Let me be the first, Mr. Shields

to cheer the announcement that Khalid Sheikh Mohammed will face a civilian trial in New York City.

I like it even better because it disturbs David Brooks, whose take on it is that, apparently, mass murder’s not a crime, according to his comments during the NewsHour earlier this evening.

As a plus, it makes Michael Mukasey nervous.
Mukasey, courtesy of the Wall Street Journal

By bringing the alleged Sept. 11 conspirators to New York, the Obama administration risks making the city “the focus of mischief in the form of murder by adherents of Khalid Sheikh Mohammed,” Mr. Mukasey said.

In addition,

    he said that trying the defendants in federal court risks disclosure of intelligence secrets

.

“I can’t see anything good coming out” of Attorney General Eric Holder’s decision, Mr. Mukasey said.

As a federal district judge, Mr. Mukasey presided over the criminal trial stemming from the 1993 World Trade Center bombing. Although the defendants were convicted, Mr. Mukasey has said the experience persuaded him that federal courts were not equipped to handle sensitive terrorism trials.

Other judges disagree. U.S. District Judge John Coughenour, who presided over the trial of “millennium bomber” Ahmed Ressam, has said that the federal courts could handle the security requirements of such cases.

Responding to an audience question, Mr. Mukasey said that if the defendants were to be tried anywhere in the U.S., the Southern District of New York, where he once served as chief judge, was the best venue.

“I’m a partisan of the Southern District of New York,” he said. “I know of no jurisdiction” where the prosecutors and judges were better prepared to deal with hardened terror suspects.

ANYTHING that “risks disclosure” of secrets from w/dick’s administration’s a serious bonus IMNVHO.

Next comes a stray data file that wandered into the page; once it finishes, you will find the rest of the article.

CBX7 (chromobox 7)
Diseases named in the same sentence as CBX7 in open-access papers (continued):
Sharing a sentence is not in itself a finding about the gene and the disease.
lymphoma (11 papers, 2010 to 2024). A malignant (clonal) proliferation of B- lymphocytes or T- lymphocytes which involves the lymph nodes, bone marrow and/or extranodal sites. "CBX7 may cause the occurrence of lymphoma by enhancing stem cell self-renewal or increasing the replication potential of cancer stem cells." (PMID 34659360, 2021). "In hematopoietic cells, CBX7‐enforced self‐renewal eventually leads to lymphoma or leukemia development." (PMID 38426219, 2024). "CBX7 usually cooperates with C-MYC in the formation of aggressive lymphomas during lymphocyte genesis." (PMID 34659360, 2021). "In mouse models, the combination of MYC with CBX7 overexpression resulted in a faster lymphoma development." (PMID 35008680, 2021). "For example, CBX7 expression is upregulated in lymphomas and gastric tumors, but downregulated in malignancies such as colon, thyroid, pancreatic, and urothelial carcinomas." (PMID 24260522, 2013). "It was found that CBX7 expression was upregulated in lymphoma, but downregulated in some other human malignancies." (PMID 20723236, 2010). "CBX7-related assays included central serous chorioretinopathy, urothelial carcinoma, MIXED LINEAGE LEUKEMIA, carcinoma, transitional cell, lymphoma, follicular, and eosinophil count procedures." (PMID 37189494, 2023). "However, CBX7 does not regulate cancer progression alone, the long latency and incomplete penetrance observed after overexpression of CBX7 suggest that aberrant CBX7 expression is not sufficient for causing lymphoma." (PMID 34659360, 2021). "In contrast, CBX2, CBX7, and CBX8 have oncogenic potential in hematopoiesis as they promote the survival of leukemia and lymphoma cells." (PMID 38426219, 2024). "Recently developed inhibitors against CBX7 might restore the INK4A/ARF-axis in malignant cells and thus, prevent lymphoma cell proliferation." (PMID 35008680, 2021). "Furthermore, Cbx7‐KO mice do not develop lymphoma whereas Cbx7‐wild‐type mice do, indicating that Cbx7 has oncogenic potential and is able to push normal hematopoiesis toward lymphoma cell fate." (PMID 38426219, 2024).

Families of the victims, survivors, and other prosecutors say it’s time to do this.

Jim Riches, whose firefighter son, Jimmy, died in the attacks, welcomed the decision.

“Let them come to New York,” said Mr. Riches, a retired deputy chief with New York Fire Department. “Let them get on trial. Let’s do it the right way, for all the world to see what they’re like. Let’s go. It’s been too long. Let’s get some justice.”

Mr. Riches has traveled to Washington, where he heard Justice Department officials discuss the case, and to Guantánamo Bay, Cuba, where he attended a hearing where he said Mr. Mohammed gloated over his role in the attacks. He said he would follow the trial no matter its venue, but now wanted to see Mr. Mohammed answer charges in court.

“My son died,” Mr. Riches said. “I want to speak for him. I’ll go wherever I have to go. I want to see these guys convicted.”

Both Brooks and Mark Shields suggest the 11-September-2001 attacks are not criminal acts but acts of war.
Brooks openly expressed fear that a trial would provide a bigger microphone for the terrorists’ message.

Um, David? Mark? Here’s a thought: by treating a confessed murderer like a murderer, rather than some special category of uber-devil, maybe, a trial in federal court minimizes the effectiveness of the terrorists’ intended message.

Attorney General Eric Holder speaks confidently of the possibility not merely of a fair trial but of a conviction, and says he will seek the death penalty. Now, Khalid Sheikh Mohammed’s status as a criminal defendant is a huge change from “enemy combatant,” and that’s one of those important steps back toward a civilized nation ours must make if we’re ever to shake off the taint of the Bush administration in the eyes of the world.

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